The following is a sample of the range of sensations people report. As mentioned in an earlier article you may experience one or several. The aim is to be able to identify the signs associated with herpes outbreaks as far ahead of time as possible.
The symptoms are:
- an itch close to an outbreak area
- a tingling sensation
- a pinprick feeling
- sensitivity or a feeling that something is about to happen
These usually signal an outbreak itself and occur close to the appearance of the rash. Others include:
- a pulsing or dull ache in the general area or down one leg or side of the groin
- a kind of muscular tension or ache such as you might get from exercise
- hotness or feverishness in the groin area
- actual pain, which you may not be able to locate speciﬁcally, hidden somewhere in legs, groin, or pelvic area
- burning or pain during urination or defecation.
The latter set of sensations are sometimes followed by active outbreaks, and sometimes continue for several days or longer before either an outbreak occurs, or the sensations diminish and disappear without an outbreak occurring. These are particularly useful in that they indicate that there is some stress in or on the body, whose source can usually be located and often removed.
Trigger factors are usually identifiable on an individual basis as physical, emotional, or social stresses. Since sunlight is a direct trigger factor for herpes I, a sunscreen is an extremely useful preventive measure. Other physical traumas that hurt or abrade the skin can trigger some genital outbreaks. Massage oil will protect external tissue from the effects of rough handling (don’t use it internally), and K-Y jelly will protect internal tissues from abrasion during intercourse.
Simple care is the watchword here. Intercourse without adequate lubrication is deliberate intent to destroy tissue.
Dry skin tends to cause a sensitivity that can hasten an impending outbreak of external sores. This can be a problem, especially in winter in city apartments, where the dry heat helps to maintain a potential irritation. Be gentle with your skin if this is the case. Make sure there is sufficient lubrication during sex and don’t use abrasive soaps or overly hot water. A humidifier will help.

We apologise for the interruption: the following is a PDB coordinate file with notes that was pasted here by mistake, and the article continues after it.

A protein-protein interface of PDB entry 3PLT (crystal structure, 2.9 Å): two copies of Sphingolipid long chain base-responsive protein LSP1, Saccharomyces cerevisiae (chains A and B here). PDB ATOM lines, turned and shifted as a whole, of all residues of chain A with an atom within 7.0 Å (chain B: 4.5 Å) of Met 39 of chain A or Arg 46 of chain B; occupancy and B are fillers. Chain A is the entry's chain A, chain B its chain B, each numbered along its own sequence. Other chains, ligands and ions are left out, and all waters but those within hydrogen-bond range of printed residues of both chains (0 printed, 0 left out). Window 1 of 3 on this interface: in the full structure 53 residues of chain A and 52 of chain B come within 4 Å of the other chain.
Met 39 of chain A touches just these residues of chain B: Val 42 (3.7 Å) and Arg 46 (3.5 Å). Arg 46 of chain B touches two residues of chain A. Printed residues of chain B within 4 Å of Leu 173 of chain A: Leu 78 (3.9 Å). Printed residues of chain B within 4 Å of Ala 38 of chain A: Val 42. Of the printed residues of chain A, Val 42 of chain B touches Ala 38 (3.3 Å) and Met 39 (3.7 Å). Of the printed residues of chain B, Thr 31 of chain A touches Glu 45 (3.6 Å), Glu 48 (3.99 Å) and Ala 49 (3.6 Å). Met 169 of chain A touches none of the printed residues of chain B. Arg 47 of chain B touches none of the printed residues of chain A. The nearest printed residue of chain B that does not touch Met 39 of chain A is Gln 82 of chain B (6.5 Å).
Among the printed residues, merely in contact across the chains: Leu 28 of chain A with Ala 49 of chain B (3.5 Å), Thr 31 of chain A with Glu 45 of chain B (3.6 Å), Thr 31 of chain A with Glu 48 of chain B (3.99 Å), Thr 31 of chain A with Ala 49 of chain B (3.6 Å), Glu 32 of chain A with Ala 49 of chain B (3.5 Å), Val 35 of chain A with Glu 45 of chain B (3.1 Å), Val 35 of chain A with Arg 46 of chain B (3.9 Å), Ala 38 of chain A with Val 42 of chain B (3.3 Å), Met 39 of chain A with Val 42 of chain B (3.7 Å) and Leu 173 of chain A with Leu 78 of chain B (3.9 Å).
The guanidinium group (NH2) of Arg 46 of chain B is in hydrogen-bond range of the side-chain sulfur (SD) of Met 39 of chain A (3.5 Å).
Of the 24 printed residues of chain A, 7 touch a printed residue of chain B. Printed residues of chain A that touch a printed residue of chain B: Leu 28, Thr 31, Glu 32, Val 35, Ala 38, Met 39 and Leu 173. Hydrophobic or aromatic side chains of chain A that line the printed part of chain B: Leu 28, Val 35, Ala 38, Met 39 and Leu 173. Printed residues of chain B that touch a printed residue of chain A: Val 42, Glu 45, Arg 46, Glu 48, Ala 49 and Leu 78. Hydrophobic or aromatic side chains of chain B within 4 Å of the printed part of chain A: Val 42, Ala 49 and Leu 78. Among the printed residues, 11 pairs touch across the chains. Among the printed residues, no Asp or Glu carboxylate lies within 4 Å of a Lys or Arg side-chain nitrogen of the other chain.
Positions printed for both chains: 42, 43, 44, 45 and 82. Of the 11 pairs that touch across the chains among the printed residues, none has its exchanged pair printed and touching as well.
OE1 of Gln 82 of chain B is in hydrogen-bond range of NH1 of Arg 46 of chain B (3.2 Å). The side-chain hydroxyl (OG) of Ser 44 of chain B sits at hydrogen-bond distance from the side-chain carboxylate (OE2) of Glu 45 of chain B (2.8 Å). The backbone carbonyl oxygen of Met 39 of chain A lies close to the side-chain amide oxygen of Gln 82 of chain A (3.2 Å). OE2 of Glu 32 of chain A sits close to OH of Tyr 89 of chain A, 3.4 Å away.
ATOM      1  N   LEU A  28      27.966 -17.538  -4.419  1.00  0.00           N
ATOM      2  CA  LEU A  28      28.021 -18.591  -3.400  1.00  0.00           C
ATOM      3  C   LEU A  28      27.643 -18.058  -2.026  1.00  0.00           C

Eliminating the potential of physical trauma alone is a great preventative for outbreaks for many people and is in keeping with the essence of sexuality—care and concern for what you are doing. And in terms of healing outbreaks, since irritation and aggravation of the area will retard healing time, a little care will eliminate the problem. In hot, humid summer months, wear loose cotton underwear and use unscented talcum powder to help stay dry and cool.
The potential of physical trauma alone is a great preventative for outbreaks for many people and is in keeping with the essence of sexuality – care and concern for what you are doing. And in terms of healing outbreaks, since irritation and aggravation of the area will retard healing time, a little care will eliminate the problem. In hot, humid summer months, wear loose cotton underwear and use unscented talcum powder to help stay dry and cool.
Menstruation can become established as a trigger factor for some women. While viral activation has been linked to hormonal levels or changes, the fact that outbreaks are not coincident with menstruation for most women and that women with a history of outbreaks during menstruation do not always do so, suggests that the link is not direct and can be broken. Again, the goal is to separate herpes from other factors in your life.
Lowered Herpes Resistance
Lowered resistance can serve as an invitation for a recurrence. Herpes often breaks out during periods of reduced physical and emotional resources. Regarding this, there are two important things to remember. The first is to keep yourself in good shape. The second is more complicated. If herpes is presently your Achilles heel, it doesn’t have to remain so. Beware of the vicious cycle that turns into a destructive habit.
While outbreaks are more likely to show up when your body resources are depleted by another infection such as a cold, it’s possible to keep the two separate. Herpes can become a serious problem in severely immune-suppressed patients, but that is a rather exceptional circumstance and doesn’t apply to the average person.
Your goal is to break the cycle. Herpes doesn’t inevitably have to break out when you are a little run down it is just more likely to.